It’s All About Trust

Sarah Lifestyle

I usually review baby products and gadgets but sometimes it’s nice to take a bit of a break and look at some other stuff I could give you some information on, and that might be helpful. While I am no bunny when it comes to finances and money matters, banking, finance, investment and insurance products I usually leave to the experts. They work with these all day every day, so what would a mom with 3 kids know anyway?

I’m going to tell you about a little gem of a product called a trust deed. Even the name does it no justice although trust does form a significant part of how it operates. Why did I pick this? Well, I have a friend, Marge, who was in my ear the other day about her financial woes. And they were biggies too and that surprised me because I always though Marge and her husband were pretty well off. Looks can be deceiving, though. It’s a bit like that old fairy tale about the king who went out among his people in rags to find out what they thought of him. Well, in reverse anyway.

Marge and Peter always dressed well, they had a beautiful home and a good car and a daughter in college in another city. Not the sort of people you would think to have any financial problems. Let’s face it, we all have a few problems with money don’t we, at times? Marge didn’t think Peter was making enough money considering the hours he worked and Marge herself only worked part time as a receptionist at the local solicitor’s office. But they seemed well off enough to have what looked like a comfortable life.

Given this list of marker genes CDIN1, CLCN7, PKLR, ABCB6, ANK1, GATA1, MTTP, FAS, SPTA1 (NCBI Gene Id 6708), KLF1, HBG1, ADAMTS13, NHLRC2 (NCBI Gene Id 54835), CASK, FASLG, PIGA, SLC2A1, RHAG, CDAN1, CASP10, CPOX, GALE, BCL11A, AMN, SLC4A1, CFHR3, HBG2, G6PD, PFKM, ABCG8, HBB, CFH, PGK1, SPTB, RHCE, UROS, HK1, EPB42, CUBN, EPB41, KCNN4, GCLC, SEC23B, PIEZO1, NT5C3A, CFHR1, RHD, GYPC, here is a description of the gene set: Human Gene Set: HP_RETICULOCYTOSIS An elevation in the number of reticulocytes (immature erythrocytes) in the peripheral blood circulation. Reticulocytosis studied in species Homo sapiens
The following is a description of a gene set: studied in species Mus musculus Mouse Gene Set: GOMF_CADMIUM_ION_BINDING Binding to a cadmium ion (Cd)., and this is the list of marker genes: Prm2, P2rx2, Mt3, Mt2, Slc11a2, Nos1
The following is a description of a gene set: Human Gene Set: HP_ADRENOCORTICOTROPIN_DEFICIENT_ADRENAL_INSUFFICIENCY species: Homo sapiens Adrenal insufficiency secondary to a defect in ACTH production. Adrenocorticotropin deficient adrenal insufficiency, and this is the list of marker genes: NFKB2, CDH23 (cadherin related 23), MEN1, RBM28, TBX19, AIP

Over a cuppa one afternoon, she said they were looking at getting some financial advice about their situation to see what could be done and the advisor suggested they look at a trust deed, Scotland. Did I know anything about them, she asked me? Not a darn thing actually. So here I am about to fill you all in on just what the trust deed is and what it can do. I obviously read up on them and also spoke to a friend of mine who is an accountant.

So, if you are in financial difficulties, more than £5000 it has to be, then you can come to an arrangement with your creditors to pay back some, not all of the money. The amount you decide on is agreed to by all parties. Let’s say you owe £11,000 but you only have the means to pay back £7000. You make the arrangement with a trust deed to pay back the £7000 and the remaining £4000 is written off. It sounds cool, and in a way it is. The alternative is bankruptcy which means your creditors get nothing. Not a really good choice for them and a disastrous one for you as well. Simple, neat and an excellent solution. That was worth knowing, wasn’t it?